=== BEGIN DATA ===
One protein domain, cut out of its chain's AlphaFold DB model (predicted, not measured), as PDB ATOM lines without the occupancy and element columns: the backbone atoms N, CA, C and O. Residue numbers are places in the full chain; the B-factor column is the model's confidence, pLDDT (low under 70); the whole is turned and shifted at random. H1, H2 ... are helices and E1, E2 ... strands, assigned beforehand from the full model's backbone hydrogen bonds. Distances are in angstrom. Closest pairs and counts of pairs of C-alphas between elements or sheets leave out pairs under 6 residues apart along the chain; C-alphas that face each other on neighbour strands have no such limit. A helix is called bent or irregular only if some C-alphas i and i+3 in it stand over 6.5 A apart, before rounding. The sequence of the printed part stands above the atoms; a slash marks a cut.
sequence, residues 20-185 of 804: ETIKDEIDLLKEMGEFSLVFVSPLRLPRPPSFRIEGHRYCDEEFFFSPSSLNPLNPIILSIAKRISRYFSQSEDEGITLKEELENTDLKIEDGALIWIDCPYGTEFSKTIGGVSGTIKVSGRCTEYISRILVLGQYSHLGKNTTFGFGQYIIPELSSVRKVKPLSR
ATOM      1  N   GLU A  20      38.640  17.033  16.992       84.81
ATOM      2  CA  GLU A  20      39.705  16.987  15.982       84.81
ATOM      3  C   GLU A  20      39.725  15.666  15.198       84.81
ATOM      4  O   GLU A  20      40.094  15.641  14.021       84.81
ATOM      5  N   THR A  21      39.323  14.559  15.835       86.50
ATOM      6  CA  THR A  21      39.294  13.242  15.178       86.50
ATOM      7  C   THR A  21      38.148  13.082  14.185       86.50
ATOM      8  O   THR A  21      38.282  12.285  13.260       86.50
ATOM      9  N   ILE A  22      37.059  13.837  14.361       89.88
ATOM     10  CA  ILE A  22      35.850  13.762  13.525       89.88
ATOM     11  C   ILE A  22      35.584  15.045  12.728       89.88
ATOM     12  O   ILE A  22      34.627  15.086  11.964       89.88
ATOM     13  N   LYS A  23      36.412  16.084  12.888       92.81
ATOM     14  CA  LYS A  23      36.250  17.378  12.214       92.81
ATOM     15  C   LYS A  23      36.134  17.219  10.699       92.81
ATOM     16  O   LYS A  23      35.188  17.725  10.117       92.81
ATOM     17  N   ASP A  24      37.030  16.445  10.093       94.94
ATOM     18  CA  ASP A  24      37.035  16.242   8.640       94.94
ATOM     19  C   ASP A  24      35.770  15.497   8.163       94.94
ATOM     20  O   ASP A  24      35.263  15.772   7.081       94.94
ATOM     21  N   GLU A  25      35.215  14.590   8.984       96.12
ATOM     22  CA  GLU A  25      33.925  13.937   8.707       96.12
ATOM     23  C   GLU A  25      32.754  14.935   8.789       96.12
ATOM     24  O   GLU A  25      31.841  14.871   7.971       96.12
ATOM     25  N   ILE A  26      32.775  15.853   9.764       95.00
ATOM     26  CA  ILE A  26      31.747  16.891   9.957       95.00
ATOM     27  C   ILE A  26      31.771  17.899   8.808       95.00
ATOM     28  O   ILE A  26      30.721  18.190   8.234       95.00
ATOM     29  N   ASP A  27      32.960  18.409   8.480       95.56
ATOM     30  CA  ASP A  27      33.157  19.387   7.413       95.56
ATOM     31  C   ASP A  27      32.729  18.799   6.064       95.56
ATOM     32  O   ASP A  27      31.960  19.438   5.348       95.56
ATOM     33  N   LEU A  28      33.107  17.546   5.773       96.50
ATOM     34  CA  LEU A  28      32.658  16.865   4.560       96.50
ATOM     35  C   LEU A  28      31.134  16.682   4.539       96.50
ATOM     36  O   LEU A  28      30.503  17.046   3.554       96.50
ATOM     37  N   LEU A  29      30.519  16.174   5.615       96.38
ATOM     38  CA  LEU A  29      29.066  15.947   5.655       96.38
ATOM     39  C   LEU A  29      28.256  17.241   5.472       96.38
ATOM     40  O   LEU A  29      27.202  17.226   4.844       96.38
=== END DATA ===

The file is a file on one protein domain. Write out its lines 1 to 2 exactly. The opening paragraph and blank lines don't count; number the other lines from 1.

sequence, residues 20-185 of 804: ETIKDEIDLLKEMGEFSLVFVSPLRLPRPPSFRIEGHRYCDEEFFFSPSSLNPLNPIILSIAKRISRYFSQSEDEGITLKEELENTDLKIEDGALIWIDCPYGTEFSKTIGGVSGTIKVSGRCTEYISRILVLGQYSHLGKNTTFGFGQYIIPELSSVRKVKPLSR
ATOM      1  N   GLU A  20      38.640  17.033  16.992       84.81